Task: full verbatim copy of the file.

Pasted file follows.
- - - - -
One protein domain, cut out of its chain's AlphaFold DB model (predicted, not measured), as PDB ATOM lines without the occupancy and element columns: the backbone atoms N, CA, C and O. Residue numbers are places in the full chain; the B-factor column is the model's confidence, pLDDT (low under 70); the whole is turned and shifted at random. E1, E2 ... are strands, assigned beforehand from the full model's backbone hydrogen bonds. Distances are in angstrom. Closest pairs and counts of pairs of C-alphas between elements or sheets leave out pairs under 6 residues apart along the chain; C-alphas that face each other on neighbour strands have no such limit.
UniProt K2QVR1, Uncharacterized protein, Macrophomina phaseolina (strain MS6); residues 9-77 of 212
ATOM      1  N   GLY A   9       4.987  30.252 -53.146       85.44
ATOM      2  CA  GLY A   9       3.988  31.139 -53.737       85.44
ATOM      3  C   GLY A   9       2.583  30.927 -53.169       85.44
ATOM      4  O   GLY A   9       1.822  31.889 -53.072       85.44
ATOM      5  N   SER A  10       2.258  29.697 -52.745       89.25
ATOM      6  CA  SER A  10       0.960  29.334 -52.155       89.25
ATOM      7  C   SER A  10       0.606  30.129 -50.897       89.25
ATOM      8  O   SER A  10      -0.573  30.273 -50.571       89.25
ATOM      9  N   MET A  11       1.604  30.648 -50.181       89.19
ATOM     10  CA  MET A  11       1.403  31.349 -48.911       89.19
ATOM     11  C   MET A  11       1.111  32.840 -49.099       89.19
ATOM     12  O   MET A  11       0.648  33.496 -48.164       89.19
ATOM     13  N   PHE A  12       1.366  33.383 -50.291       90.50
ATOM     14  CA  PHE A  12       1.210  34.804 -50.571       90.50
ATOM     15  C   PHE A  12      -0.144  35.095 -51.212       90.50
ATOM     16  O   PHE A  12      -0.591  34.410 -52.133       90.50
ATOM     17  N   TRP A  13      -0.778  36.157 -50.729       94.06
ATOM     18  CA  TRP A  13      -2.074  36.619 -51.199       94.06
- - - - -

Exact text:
One protein domain, cut out of its chain's AlphaFold DB model (predicted, not measured), as PDB ATOM lines without the occupancy and element columns: the backbone atoms N, CA, C and O. Residue numbers are places in the full chain; the B-factor column is the model's confidence, pLDDT (low under 70); the whole is turned and shifted at random. E1, E2 ... are strands, assigned beforehand from the full model's backbone hydrogen bonds. Distances are in angstrom. Closest pairs and counts of pairs of C-alphas between elements or sheets leave out pairs under 6 residues apart along the chain; C-alphas that face each other on neighbour strands have no such limit.
UniProt K2QVR1, Uncharacterized protein, Macrophomina phaseolina (strain MS6); residues 9-77 of 212
ATOM      1  N   GLY A   9       4.987  30.252 -53.146       85.44
ATOM      2  CA  GLY A   9       3.988  31.139 -53.737       85.44
ATOM      3  C   GLY A   9       2.583  30.927 -53.169       85.44
ATOM      4  O   GLY A   9       1.822  31.889 -53.072       85.44
ATOM      5  N   SER A  10       2.258  29.697 -52.745       89.25
ATOM      6  CA  SER A  10       0.960  29.334 -52.155       89.25
ATOM      7  C   SER A  10       0.606  30.129 -50.897       89.25
ATOM      8  O   SER A  10      -0.573  30.273 -50.571       89.25
ATOM      9  N   MET A  11       1.604  30.648 -50.181       89.19
ATOM     10  CA  MET A  11       1.403  31.349 -48.911       89.19
ATOM     11  C   MET A  11       1.111  32.840 -49.099       89.19
ATOM     12  O   MET A  11       0.648  33.496 -48.164       89.19
ATOM     13  N   PHE A  12       1.366  33.383 -50.291       90.50
ATOM     14  CA  PHE A  12       1.210  34.804 -50.571       90.50
ATOM     15  C   PHE A  12      -0.144  35.095 -51.212       90.50
ATOM     16  O   PHE A  12      -0.591  34.410 -52.133       90.50
ATOM     17  N   TRP A  13      -0.778  36.157 -50.729       94.06
ATOM     18  CA  TRP A  13      -2.074  36.619 -51.199       94.06